Dividends are in demand, according to the Wall Street Journal Online.

After fewer investors sought dividend-yielding funds in the 1990s, content enough to watch their share prices surge, a bear market and new tax laws have refocused investors' attention.

"Investors want it; institutions want it, and companies are starting to react," said Howard Silverblatt, senior index analyst at Standard & Poor's in New York.  The number of companies that issued dividends dropped from 469 in 1980 to 351 by 2002, or 25%,  but since 2002, that trend has reversed. Now, 387 companies issue dividends, an increase of about 10.3%.

"Investors are looking for total return and a more conservative approach," said Silverblatt. "Dividend stocks have a lot lower risk. The dividend acts like an anchor. In good times, the stock doesn't go up as much, but in bad times, it doesn't go down as much."

Mutual funds, many of which already seek high dividends for investors, have responded, too. Several new "rising dividend" funds have emerged, which focus on companies that can increase dividends regularly without cutting into earnings.

"Companies that can consistently and substantially increase their dividends year after year have good solid business plans and solid growth rates," said Don Taylor, co-manager of the San Mateo, Caif.-based  Franklin Rising Dividends Fund.

Dividends reinvested can be a powerful tool for investors. For example, the S&P 500 has delivered a 10.4% annualized return over the last 80 years. S&P says that about 40% of that growth is due to dividend reinvestment.  That means that a $10,000 investment that did not earn dividends made in 1926 would have been worth $1.1 million at the end of Feb. 2006, but the same investment with the dividends consistently reinvested would today be worth $26.3 million.

Dividend payout also tells a lot about a company.

"We'd rather have a lower-yielding stock growing its dividend aggressively than a higher-yielding stock that isn't growing the dividend," said Richard Helm, manager of the Cohen & Steers Dividend Value Fund, based in New York.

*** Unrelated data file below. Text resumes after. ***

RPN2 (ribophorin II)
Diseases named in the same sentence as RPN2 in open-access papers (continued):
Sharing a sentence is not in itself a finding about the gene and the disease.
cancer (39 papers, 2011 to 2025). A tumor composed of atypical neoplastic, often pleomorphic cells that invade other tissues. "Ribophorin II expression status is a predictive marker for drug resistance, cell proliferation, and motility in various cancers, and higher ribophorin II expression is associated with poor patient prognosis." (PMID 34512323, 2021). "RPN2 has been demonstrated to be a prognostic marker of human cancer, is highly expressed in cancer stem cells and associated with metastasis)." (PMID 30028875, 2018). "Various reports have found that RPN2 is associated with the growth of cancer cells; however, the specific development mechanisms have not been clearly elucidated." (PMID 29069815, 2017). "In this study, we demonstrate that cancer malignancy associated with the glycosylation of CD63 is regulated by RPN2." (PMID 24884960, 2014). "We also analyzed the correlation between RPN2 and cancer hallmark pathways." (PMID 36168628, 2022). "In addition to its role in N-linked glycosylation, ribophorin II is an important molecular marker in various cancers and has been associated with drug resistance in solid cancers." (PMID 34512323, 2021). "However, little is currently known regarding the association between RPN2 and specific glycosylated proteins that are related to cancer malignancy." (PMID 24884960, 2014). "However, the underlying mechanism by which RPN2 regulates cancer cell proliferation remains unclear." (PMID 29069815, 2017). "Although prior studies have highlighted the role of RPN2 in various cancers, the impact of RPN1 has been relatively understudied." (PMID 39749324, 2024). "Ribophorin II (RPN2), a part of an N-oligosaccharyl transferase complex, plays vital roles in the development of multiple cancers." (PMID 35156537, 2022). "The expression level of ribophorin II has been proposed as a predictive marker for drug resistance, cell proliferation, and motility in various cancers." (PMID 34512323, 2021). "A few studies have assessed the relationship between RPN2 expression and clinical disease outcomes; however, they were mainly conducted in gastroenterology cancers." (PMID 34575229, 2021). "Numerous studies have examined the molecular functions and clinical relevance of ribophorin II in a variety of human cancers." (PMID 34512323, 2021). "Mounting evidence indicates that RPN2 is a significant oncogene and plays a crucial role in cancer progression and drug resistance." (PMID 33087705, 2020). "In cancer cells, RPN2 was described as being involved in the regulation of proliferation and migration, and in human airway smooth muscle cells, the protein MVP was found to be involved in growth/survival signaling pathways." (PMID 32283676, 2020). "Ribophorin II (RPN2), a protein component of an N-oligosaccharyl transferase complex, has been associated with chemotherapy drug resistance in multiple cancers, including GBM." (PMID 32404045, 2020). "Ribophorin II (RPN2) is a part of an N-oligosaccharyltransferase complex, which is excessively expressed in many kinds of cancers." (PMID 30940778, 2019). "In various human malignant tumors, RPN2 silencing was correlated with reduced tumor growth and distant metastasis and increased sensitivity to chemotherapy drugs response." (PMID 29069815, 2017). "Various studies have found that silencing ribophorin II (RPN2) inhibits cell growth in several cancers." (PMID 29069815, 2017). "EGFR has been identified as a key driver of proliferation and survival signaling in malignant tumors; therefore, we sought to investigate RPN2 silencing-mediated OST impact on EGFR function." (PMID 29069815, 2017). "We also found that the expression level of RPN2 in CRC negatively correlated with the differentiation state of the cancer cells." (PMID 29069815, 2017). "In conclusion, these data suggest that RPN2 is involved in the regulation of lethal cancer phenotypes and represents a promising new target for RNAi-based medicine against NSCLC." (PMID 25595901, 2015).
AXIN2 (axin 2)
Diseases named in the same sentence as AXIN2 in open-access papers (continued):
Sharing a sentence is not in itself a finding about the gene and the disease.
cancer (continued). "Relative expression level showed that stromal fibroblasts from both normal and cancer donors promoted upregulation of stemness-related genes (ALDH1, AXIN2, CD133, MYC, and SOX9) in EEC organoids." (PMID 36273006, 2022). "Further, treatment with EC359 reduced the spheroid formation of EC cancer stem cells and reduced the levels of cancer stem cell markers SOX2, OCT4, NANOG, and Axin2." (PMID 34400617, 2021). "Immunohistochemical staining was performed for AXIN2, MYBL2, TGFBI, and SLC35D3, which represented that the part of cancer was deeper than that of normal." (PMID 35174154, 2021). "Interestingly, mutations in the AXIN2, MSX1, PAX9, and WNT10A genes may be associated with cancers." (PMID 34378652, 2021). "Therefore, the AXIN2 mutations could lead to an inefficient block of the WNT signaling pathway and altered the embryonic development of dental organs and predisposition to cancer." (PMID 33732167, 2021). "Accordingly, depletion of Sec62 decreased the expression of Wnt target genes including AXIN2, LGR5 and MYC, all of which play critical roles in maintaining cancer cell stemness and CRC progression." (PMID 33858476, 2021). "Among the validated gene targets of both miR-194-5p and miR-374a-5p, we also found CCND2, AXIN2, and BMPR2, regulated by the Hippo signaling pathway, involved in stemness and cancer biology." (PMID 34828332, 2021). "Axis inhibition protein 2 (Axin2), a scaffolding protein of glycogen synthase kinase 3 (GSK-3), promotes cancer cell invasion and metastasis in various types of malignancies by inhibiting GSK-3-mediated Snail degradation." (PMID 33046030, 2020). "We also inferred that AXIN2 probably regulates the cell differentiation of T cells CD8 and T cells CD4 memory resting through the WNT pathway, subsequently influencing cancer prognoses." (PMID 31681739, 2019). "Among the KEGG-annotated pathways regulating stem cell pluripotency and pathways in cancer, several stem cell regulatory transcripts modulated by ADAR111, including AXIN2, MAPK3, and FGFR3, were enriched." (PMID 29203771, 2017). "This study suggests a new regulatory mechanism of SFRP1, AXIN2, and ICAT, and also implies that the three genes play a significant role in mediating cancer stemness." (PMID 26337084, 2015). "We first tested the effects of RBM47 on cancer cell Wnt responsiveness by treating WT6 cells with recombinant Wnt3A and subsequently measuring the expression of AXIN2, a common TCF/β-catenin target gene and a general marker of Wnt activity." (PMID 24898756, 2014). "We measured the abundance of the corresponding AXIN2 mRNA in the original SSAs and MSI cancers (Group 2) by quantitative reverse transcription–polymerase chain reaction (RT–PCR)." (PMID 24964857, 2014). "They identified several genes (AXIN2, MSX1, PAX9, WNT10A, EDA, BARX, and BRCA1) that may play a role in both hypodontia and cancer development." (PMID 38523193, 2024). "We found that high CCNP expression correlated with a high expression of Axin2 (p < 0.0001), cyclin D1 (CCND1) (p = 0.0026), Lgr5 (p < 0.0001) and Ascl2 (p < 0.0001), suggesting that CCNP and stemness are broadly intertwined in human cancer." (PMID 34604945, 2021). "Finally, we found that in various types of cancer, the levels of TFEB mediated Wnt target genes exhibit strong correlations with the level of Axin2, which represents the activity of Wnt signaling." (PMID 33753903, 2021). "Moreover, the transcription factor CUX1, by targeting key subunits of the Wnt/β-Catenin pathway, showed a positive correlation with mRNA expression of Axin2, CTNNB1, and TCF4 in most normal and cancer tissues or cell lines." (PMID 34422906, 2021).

"You can't just chase yield," argued Jill Evans, co-manager of the Milwaukee, Wisc.-based Alpine Dynamic Dividend Fund. "Sometimes the fattest yield can indicate a problem, she said. Take, for example, General Motors, which delivered 4.8% dividend yield, but whose fundamentals are faltering.

A 4% dividend yield is attractive, said Evans, but "if the valuation is stretched or the fundamentals are changing, you can easily lose 4% on the stock."

Dividend portfolios vary vastly, aid Dan Culloton, a fund analyst wit Chicago-based Morningstar. ETFs including iShares and Powershares, in Wheaton, Ill., consider yield over valuation or business plans, and have little performance history to refer to.

Funds such as T. Rowe Price Dividend Growth, based in Baltimore, Md., Boston-based Fidelity Dividend Growth, and Valley Forge, Pa.-based Vanguard Dividend Growth can each buy stocks that do not now, but may in the future, issue dividends.  

"Just because a fund has 'dividend growth' or 'rising dividends' in the name doesn't mean it's strictly following a strategy of buying stocks that have increased their dividend," Culloton said.

Franklin's Rising Dividends fund has a "strong and consistent" track record, according to Culloton. Culloton attributes the success to the standards Franklin holds companies to, including a doubling of dividends within a decade, increased for eight of 10 years without cuts, low debt and never paying more than 65% of earnings.

While Franklin's fund tends to hold large-cap stocks, Cohen & Steers' fund invests 40% in small-caps, including internationals, according to Evans.

"A lot of the big-cap stocks aren't very  exciting right now," said Evans. "There are small-cap opportunities in the dividend-paying world. You just have to do your homework."

The staff of Money Management Executive ("MME") has prepared these capsule summaries based on reports published by the news sources to which they are attributed. Those news sources are not associated with MME, and have not prepared, sponsored, endorsed, or approved these summaries.

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